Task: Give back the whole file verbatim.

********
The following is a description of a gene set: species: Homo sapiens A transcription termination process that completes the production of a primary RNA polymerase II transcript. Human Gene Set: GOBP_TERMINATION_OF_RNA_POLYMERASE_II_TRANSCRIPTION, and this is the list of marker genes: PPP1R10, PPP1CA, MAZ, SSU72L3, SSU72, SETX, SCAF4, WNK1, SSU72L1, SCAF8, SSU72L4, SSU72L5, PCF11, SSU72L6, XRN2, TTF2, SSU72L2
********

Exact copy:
The following is a description of a gene set: species: Homo sapiens A transcription termination process that completes the production of a primary RNA polymerase II transcript. Human Gene Set: GOBP_TERMINATION_OF_RNA_POLYMERASE_II_TRANSCRIPTION, and this is the list of marker genes: PPP1R10, PPP1CA, MAZ, SSU72L3, SSU72, SETX, SCAF4, WNK1, SSU72L1, SCAF8, SSU72L4, SSU72L5, PCF11, SSU72L6, XRN2, TTF2, SSU72L2